Missed Derrick Favors?

The Jazz certainly did wish they had Favors for the final quarter and overtime but he left the game for good midway through the third quarter with right knee soreness after being fouled hard by former Ute Andrew Bogut.

Favors had compiled 15 points and seven rebounds at that point, but his absence was especially noticeable on the defensive end against the Warriors’ tricky-to-defend small-ball rotations.

“It was hard,” Snyder admitted of playing the final 23 minutes without their versatile starting power forward. “I think we tried to make the most of it. Derrick can anchor you defensively if he’s in the game and they switch off of him. … Derrick’s able to defend more on the perimeter.”

Missed chance to win it at the end of regulation?

After Mack made one of two freebies, sharpshooter Klay Thompson got two chances to tie the game from 3-point range. He made good on the second when Shaun Livingston pulled in an offensive rebound and fed it back to him.

The Jazz still had plenty of time — 15 seconds — to get a good look. Utah’s final play fizzled, however, as Hayward bounced around the perimeter for a bit before dishing it to Mack. But the point guard, who had 12 points, nine assists and six rebounds, couldn’t get his shot from the far corner over the outstretched hands of Draymond Green.

Hayward grabbed the loose ball after the block and heaved up an off-balanced shot, but the buzzer-beater was off.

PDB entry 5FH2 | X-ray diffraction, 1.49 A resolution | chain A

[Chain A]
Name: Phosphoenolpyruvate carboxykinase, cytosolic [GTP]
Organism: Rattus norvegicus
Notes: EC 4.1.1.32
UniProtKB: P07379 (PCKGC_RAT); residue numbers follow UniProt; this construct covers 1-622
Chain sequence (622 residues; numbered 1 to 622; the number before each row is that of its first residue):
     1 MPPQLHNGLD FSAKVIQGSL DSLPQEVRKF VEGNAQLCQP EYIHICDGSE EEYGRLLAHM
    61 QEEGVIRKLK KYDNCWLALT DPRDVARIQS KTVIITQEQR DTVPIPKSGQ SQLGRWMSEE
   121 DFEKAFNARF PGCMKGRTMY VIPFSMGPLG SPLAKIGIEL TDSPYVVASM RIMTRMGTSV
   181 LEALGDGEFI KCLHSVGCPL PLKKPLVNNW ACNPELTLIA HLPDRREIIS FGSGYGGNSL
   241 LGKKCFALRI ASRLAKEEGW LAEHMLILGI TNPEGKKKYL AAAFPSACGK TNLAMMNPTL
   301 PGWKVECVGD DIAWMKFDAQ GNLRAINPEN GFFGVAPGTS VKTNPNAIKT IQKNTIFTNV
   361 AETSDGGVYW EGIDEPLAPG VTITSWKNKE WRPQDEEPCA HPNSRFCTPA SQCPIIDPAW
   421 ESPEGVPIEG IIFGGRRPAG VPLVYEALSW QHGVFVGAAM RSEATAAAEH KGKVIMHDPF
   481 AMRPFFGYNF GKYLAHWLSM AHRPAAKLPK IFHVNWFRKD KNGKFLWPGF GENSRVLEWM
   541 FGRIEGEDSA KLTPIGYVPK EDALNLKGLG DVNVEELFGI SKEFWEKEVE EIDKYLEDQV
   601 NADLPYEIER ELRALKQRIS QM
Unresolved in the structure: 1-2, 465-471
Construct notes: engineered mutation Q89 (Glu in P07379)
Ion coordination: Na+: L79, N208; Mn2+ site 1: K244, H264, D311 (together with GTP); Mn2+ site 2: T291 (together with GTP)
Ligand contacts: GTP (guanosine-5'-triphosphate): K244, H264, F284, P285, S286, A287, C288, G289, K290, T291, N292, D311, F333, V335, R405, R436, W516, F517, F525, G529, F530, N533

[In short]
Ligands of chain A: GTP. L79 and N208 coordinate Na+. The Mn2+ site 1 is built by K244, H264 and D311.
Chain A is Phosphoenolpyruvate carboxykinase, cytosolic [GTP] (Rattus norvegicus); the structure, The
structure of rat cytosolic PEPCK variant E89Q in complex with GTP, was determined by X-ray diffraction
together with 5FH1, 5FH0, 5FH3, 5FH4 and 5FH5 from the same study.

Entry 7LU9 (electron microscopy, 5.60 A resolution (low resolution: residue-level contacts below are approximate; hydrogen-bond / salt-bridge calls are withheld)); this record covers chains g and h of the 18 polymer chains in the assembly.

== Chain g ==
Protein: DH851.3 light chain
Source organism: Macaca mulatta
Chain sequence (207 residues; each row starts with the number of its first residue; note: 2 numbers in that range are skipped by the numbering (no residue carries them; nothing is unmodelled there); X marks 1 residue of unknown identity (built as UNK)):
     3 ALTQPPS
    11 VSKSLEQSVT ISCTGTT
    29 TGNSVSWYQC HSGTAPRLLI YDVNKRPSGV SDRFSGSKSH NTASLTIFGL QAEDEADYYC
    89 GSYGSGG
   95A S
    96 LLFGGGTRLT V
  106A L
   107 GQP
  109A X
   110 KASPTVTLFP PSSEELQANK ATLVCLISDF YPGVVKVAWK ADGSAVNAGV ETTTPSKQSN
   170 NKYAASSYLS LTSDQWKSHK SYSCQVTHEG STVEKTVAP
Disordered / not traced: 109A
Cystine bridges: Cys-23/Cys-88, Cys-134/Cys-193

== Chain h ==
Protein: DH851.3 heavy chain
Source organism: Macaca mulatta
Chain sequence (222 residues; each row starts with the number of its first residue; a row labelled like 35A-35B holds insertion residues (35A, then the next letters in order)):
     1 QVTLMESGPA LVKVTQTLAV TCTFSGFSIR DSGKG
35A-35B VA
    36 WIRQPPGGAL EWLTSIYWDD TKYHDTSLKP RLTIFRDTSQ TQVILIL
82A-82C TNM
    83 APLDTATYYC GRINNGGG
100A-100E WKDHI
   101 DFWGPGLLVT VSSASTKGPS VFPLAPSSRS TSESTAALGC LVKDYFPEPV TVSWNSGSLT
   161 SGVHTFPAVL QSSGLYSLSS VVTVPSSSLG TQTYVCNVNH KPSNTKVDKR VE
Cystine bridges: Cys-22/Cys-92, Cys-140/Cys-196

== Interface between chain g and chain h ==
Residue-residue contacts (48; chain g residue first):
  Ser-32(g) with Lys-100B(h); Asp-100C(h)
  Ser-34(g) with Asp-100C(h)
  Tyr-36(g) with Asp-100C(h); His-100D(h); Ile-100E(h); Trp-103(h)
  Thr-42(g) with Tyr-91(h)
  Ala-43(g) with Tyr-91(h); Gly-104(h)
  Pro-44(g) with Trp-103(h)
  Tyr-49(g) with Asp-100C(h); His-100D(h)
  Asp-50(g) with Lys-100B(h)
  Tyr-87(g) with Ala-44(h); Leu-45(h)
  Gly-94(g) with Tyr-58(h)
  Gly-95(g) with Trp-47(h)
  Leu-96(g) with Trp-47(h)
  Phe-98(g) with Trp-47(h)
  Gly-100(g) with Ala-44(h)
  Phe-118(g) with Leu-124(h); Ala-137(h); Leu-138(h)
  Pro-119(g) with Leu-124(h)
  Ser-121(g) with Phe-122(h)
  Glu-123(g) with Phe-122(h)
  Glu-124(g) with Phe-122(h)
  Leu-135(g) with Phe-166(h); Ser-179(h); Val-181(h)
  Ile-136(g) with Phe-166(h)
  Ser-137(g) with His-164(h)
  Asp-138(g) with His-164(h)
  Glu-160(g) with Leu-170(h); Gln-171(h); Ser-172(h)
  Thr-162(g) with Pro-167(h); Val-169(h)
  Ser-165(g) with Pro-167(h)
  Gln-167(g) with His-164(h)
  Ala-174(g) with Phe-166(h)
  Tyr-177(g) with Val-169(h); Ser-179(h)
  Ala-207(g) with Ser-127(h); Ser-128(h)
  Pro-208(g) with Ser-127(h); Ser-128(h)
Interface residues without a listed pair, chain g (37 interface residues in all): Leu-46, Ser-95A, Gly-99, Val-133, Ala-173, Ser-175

“Our guys competed their asses off. We played so hard and played well,” Snyder said. “I don’t want the focus to be on execution on one specific play.”

The Jazz coach did, however, point out that his team should’ve gotten a defensive rebound on the Warriors’ game-tying possession.

Missed opportunity?

That fourth-quarter unraveling led to a rough overtime session, which completely fell apart when Curry went on a six-point scoring spree followed by a Green slam.

“I think we deflated when it came to overtime,” Snyder said. “In other games, when it as gone to overtime we have had juice, but they are a good defensive team. It was a difficult matchup for Rudy offensively and defensively.”

It was the second time the Jazz lost a tight game to the Warriors at Vivint Arena this season. Rodney Hood missed a late game-tying attempt against Golden State in a 106-103 defeat on Nov. 30.

“It wasn’t an easy game obviously,” Curry said. “We really had to battle all the way to the end. Klay hit a huge shot and we got a big stop at the end of regulation. We used that momentum into overtime. The defense really carried us in overtime. It was a playoff kind of atmosphere. It was good.”

It’s a good possibility the Jazz will finish as the No. 8 team and will face the top-seeded Warriors in the first round.

Utah certainly won’t be able to afford this many misses if that happens.

“Hopefully, we might see these guys again,” Hood said. “So we just have to learn from it.”